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Don't let diabetes get you down.

Diabetes is a relatively common illness, with more than 26 million Americans diagnosed. It is especially important for women to stay on top of their diabetes, as diabetes leads to a four-fold increase in heart disease for women - double that of men. Diabetes can also lead to kidney and eye disease, and damage to nerves in the extremities.

If you have type 1 or type 2 diabetes, the tests recommended each year to monitor the disease are the same. A1c, kidney health tests3, retinal eye exams, and BP checks are all necessary to keep you healthy. It’s also important to talk to your healthcare provider about statin use to control cholesterol levels.

One of the lesser-discussed symptoms of diabetes is depression. As you’ll see below, women are at special risk for depression, so make sure that you talk to your doctor about your mental health frequently and seek help when you need it.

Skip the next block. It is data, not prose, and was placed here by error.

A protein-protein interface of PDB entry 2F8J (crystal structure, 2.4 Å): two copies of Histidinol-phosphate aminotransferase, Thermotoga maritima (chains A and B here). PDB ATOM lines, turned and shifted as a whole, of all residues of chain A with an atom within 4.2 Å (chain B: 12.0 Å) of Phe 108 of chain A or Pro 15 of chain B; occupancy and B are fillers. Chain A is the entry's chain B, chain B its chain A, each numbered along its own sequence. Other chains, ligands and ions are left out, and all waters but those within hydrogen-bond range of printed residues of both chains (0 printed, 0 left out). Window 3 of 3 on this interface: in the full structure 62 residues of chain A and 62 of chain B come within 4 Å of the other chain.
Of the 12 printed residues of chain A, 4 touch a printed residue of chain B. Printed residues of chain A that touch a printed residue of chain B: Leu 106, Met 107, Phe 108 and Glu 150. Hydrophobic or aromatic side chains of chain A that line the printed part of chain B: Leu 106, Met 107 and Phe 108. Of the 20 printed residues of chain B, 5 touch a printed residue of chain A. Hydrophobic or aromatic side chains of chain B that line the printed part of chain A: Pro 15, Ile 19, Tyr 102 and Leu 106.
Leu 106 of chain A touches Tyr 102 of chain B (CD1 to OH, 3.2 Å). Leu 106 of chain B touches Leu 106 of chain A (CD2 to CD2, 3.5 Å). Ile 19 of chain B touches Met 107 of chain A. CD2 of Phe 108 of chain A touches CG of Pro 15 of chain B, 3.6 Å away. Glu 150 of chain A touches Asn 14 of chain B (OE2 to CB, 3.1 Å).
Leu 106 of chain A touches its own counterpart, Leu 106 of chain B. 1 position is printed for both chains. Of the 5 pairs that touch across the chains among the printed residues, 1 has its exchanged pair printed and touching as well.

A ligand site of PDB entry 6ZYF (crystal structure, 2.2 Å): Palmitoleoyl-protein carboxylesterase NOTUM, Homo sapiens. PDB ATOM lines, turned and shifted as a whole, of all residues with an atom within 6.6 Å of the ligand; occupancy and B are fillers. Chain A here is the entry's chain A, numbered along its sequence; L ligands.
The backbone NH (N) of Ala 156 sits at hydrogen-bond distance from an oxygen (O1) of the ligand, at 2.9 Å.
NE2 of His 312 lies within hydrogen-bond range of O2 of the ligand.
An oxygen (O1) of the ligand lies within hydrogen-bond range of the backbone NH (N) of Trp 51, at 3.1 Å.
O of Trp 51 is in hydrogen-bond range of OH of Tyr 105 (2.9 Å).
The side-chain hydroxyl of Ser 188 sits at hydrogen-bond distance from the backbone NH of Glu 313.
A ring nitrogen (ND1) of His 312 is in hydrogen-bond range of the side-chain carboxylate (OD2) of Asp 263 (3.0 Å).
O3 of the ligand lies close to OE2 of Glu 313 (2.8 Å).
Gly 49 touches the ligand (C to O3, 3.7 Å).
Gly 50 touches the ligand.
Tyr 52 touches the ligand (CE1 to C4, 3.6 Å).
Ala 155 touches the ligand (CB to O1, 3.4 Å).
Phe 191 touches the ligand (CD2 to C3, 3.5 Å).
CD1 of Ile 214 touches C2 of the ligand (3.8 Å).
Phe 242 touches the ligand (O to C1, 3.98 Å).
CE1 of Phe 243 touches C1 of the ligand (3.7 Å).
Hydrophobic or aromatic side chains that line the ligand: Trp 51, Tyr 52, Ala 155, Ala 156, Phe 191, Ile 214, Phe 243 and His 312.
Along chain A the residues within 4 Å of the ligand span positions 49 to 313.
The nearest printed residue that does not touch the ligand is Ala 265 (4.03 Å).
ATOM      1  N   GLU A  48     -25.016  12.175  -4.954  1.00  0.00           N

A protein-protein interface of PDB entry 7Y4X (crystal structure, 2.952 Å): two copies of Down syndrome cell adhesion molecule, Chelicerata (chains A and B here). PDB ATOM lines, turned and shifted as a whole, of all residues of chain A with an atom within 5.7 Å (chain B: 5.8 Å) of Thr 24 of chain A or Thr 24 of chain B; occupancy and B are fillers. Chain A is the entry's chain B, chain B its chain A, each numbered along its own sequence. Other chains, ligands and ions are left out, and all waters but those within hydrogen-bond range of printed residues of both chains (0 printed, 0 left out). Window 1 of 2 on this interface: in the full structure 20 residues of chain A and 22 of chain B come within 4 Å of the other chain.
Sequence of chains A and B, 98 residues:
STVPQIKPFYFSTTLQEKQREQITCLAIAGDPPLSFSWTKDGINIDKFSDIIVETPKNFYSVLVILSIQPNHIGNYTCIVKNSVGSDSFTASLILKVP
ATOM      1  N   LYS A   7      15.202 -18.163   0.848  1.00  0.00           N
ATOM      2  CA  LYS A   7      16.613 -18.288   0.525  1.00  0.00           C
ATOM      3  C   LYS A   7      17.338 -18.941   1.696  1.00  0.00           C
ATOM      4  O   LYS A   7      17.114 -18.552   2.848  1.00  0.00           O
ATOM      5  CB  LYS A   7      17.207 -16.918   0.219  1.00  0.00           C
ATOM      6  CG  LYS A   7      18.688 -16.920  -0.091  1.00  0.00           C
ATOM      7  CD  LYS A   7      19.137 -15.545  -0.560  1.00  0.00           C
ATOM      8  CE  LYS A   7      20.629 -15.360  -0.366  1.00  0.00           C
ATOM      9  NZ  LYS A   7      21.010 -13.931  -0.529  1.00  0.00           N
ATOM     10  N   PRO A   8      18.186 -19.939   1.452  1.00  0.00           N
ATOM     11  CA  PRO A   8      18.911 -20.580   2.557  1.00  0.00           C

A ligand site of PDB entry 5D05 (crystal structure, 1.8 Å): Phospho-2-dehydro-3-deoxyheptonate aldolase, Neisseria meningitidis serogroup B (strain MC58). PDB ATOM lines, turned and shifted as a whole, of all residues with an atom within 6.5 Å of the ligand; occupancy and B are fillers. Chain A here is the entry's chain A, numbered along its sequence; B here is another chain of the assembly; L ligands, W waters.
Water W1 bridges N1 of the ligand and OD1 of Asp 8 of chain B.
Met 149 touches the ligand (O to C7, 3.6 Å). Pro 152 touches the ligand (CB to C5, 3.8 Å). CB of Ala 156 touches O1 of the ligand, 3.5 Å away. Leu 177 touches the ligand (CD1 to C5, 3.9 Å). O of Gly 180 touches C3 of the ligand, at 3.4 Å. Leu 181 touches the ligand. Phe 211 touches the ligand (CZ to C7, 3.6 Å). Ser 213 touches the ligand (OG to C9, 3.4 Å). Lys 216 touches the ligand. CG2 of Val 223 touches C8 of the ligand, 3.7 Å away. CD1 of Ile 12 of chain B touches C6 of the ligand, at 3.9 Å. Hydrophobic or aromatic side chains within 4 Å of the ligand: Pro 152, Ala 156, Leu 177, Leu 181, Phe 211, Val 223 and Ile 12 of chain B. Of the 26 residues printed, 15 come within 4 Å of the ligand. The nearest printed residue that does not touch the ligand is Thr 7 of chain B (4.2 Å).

Women get heart disease too.

Heart attacks and heart disease are often associated with men, but the truth is that over 44% of women are living with some form of heart disease, and it is the #1 killer of women in America. So, while the heart attack stereotype is often an older man, it’s important to recognize that heart disease is a silent killer most women will have to face in our lifetimes.

To decrease your risk, get your cholesterol and blood pressure checked regularly and take medications (including statins) as prescribed. You can improve your heart health by choosing healthy habits like quitting smoking, exercising regularly, managing stress levels, and enjoying a balanced diet, which includes low sodium, high fiber, and decreased saturated fat intake. It is also important to monitor and record your blood pressure at home and share your home readings with your provider. Learn more about heart disease risk factors.

Download a printable blood pressure tracking log.

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Bringing a new life into the world isn’t easy.

Pregnancy, childbirth, and post-partum care are important aspects of women’s health that shouldn’t be ignored.